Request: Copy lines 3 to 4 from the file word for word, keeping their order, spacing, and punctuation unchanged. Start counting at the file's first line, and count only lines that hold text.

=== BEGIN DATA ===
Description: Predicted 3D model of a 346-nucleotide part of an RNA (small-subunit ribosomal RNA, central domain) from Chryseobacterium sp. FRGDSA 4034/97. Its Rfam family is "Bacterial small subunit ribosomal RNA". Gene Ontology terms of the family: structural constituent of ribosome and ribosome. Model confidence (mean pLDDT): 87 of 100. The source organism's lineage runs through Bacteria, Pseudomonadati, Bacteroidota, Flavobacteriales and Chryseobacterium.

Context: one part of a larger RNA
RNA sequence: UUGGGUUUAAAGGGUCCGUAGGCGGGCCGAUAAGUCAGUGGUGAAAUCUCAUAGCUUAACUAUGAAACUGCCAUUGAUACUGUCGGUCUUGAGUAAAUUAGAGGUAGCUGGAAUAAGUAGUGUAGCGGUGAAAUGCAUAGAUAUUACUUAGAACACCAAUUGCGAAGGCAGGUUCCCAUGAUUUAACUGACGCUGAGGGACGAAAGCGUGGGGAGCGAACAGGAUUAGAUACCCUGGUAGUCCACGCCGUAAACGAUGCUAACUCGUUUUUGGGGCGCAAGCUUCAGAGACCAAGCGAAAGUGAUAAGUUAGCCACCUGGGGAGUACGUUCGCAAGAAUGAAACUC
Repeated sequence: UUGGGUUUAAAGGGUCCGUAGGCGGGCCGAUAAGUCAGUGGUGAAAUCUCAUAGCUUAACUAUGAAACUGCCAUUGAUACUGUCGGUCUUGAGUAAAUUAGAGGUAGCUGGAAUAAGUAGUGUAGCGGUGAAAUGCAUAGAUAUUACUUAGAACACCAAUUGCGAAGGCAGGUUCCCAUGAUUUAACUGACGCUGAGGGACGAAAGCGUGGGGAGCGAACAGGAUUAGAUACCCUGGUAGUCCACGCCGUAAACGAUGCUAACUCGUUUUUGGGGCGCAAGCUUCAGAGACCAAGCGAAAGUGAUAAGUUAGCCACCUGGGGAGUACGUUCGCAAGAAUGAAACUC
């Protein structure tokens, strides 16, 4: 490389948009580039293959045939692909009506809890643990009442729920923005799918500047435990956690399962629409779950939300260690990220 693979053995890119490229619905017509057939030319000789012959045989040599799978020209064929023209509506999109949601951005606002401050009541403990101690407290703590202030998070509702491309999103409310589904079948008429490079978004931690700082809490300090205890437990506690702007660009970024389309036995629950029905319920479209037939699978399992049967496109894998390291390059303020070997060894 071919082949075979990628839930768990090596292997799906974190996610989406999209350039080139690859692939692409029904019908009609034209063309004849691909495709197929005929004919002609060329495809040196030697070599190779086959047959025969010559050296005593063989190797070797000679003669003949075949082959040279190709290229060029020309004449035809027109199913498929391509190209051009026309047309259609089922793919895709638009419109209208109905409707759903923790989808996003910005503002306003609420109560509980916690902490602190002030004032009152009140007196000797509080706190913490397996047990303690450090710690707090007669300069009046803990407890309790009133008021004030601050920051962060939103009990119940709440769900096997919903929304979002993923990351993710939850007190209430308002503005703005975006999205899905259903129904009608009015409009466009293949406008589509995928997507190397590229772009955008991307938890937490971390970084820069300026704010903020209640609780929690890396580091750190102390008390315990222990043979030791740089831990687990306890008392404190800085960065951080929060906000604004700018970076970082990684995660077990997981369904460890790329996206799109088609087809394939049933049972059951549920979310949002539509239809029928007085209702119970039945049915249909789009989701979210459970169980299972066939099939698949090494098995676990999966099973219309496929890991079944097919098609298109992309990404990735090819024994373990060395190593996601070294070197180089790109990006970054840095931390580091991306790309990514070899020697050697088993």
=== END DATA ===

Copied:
RNA sequence: UUGGGUUUAAAGGGUCCGUAGGCGGGCCGAUAAGUCAGUGGUGAAAUCUCAUAGCUUAACUAUGAAACUGCCAUUGAUACUGUCGGUCUUGAGUAAAUUAGAGGUAGCUGGAAUAAGUAGUGUAGCGGUGAAAUGCAUAGAUAUUACUUAGAACACCAAUUGCGAAGGCAGGUUCCCAUGAUUUAACUGACGCUGAGGGACGAAAGCGUGGGGAGCGAACAGGAUUAGAUACCCUGGUAGUCCACGCCGUAAACGAUGCUAACUCGUUUUUGGGGCGCAAGCUUCAGAGACCAAGCGAAAGUGAUAAGUUAGCCACCUGGGGAGUACGUUCGCAAGAAUGAAACUC
Repeated sequence: UUGGGUUUAAAGGGUCCGUAGGCGGGCCGAUAAGUCAGUGGUGAAAUCUCAUAGCUUAACUAUGAAACUGCCAUUGAUACUGUCGGUCUUGAGUAAAUUAGAGGUAGCUGGAAUAAGUAGUGUAGCGGUGAAAUGCAUAGAUAUUACUUAGAACACCAAUUGCGAAGGCAGGUUCCCAUGAUUUAACUGACGCUGAGGGACGAAAGCGUGGGGAGCGAACAGGAUUAGAUACCCUGGUAGUCCACGCCGUAAACGAUGCUAACUCGUUUUUGGGGCGCAAGCUUCAGAGACCAAGCGAAAGUGAUAAGUUAGCCACCUGGGGAGUACGUUCGCAAGAAUGAAACUC